Southern Religion

The religion of witches and witch hunters

Halloween debunking a few myths about witches, University of Edinburgh Reader in History Julian Goodare writes:

I’m sometimes told that witches practised a pagan religion that had gone underground with the coming of Christianity. This idea was popularised in the 1920s and had some scholarly credibility until about 1975, but has been recognised as a myth ever since. Most witches were executed in the 16th and 17th centuries (about 50,000 of them – not nine million, by the way). There were still survivals from paganism (a few traditional charms had pre-Christian origins), but witches and witch-hunters alike were Christians.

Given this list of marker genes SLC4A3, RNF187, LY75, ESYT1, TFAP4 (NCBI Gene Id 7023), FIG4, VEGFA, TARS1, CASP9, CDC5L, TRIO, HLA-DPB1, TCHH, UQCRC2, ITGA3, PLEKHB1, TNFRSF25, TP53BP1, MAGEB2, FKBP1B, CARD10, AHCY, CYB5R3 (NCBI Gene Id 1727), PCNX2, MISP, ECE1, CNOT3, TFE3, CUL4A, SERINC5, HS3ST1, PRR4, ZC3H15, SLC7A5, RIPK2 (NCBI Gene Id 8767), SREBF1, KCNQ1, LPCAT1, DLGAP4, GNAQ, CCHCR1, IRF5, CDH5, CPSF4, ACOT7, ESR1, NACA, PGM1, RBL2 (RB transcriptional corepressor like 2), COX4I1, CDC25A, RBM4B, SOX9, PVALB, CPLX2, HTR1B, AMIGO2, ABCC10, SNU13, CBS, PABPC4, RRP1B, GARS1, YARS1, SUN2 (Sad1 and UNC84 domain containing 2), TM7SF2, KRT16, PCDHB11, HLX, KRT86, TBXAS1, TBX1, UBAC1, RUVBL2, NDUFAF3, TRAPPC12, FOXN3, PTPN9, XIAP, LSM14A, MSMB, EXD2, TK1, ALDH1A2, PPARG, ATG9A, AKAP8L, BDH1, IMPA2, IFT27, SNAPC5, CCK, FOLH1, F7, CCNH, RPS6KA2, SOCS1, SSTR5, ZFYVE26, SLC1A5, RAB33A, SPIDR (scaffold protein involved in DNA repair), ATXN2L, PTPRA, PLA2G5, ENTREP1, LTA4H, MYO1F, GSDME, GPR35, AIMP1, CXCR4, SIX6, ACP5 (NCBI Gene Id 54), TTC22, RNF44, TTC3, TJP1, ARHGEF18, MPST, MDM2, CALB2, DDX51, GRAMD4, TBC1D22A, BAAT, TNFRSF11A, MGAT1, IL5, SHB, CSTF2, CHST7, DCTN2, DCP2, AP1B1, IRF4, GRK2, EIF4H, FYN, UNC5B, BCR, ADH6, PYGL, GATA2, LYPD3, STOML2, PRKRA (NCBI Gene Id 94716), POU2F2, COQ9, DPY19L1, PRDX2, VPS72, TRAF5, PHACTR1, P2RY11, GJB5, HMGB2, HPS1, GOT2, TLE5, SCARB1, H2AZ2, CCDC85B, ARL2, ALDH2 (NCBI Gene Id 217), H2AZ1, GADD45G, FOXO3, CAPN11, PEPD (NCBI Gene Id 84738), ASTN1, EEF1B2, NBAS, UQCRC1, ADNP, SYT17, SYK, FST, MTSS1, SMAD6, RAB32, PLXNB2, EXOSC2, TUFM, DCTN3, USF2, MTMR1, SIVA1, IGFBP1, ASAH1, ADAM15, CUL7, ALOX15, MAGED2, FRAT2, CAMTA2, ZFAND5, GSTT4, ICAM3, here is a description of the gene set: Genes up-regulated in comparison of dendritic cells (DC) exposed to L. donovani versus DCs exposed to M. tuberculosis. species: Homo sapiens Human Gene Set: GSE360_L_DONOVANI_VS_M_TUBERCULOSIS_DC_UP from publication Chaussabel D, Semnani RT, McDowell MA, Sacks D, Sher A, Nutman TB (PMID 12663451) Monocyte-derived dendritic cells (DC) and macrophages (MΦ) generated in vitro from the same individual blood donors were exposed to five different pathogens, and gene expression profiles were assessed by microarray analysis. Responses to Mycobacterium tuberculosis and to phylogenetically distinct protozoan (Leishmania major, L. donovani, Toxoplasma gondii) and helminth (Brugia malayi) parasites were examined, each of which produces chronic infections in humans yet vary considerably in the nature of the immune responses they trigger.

Many of these myths are attractive because they enable people to sympathise with the victims of witch-hunting. However, we historians wish to extend the same understanding to all the people we study – witch-hunters as well as witches. There’s little evidence that witch-hunters were considered wicked; many were considered pious. And although “wickedness” may be a plausible description of an activity, it cannot explain causation.

October 30, 2010 Posted by | Cultural | , | Comments Off on The religion of witches and witch hunters